KOTOR II Companion Analysis: Atton Rand
[The following article gives heavy spoilers for Knights of the Old Republic I and II.]
As mentioned in the series introduction, as the first humanoid companion to be introduced, and also filling the temporary role of ‘protagonist’ while The Exile is incapacitated for a brief section in Nar Shaddaa provides the option to be more immersed and empathetic towards Atton Rand’s character. He is not just part of the group providing the Exile with information or helping to free him or her, but the only person the player controls while dealing with the Twin Suns bounty huntresses.
It’s characteristic of KOTOR II’s feel that the lovable rogue is in an ugly situation and joking, but as is the case of Nar Shaddaa seeming to be a meaner and more hot blooded ecumenopolis to Coruscant, the joke and the lethality seem a bit higher when Seer’aa and Teer’aa turn from sexually suggestive to murderous. As is hinted early, and fits like a lot of his prestige and character development dialogue really fits on this planet, Atton is not Han Solo making a joke or being savvy to the situation. He was fully prepared to murder these two and not shying from murder lures us in to the realisation ‘murderer’ fits him to the core as whom he his; a particular type of killer and not a jokester, smuggler, or really anything affable whatsoever.
All the amusing jokes, the foolishness, it all fades away. As this torrent of honesty, something we value comes out my exact thoughts were “Whoa. What a monster”. That’s the appeal of RPG writing in particular I think. The moral systems invites a question of what a fall really is, and more than that, when very, very bleak people or ones expected to be a clear evil have redeemable or virtuous characters. It reminds me of the melodrama of plays in early modern England, similar portrayals and questions to my mind. Atton is a Bosola, not so different from a Barabas or Iago. The amusing malcontent hated by his betters, but with a skill and ability and potential to be influenced into something more.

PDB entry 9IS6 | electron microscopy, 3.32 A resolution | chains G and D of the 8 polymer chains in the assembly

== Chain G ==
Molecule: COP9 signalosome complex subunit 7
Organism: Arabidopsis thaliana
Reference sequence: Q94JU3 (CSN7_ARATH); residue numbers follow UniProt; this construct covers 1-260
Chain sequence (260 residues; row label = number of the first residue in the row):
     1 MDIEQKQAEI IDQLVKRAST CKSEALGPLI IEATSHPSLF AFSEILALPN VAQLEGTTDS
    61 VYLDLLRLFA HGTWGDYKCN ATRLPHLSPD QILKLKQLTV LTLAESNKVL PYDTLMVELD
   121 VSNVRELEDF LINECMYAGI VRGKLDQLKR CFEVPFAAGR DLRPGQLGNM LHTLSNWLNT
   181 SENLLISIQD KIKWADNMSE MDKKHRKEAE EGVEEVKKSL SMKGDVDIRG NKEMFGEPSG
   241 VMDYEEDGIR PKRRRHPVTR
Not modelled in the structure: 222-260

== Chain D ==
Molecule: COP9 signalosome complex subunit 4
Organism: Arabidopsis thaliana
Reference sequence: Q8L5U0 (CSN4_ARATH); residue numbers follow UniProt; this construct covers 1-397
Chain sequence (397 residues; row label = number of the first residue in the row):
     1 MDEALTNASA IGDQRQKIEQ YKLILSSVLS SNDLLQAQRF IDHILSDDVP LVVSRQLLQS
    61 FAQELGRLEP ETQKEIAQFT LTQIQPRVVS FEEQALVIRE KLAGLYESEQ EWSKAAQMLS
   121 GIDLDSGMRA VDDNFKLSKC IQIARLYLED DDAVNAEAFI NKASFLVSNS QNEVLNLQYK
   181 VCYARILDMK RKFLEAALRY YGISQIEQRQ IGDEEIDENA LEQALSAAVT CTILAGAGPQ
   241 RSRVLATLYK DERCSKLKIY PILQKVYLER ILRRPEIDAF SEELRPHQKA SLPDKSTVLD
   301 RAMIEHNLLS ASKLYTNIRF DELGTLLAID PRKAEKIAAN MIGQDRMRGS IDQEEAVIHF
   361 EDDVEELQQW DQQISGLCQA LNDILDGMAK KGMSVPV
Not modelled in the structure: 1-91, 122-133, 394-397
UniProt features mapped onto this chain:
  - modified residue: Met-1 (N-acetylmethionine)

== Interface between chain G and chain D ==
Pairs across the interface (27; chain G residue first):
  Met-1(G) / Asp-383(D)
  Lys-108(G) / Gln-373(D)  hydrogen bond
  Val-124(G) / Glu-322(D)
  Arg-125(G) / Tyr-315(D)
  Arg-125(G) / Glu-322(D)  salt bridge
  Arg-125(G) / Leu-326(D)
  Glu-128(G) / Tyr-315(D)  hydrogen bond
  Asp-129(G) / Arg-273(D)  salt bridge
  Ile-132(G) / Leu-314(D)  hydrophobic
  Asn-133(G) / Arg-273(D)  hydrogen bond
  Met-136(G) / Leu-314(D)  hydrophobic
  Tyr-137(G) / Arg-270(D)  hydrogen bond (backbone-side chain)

Amusingly, Atton has the regular male appearance of a plain brown haired man without scars or alien features, more normal in his speech, and casually dismissive of divulging personal details like previous starting companion Carth Onasi, despite being such utter opposites in profession and worldview, despite figures who mistrust and dislike the force wielding warlords despite being bound to one of them who held authority as an enemy commander of each respective war they fought. Contrasts and ironies are the bread and butter of both games.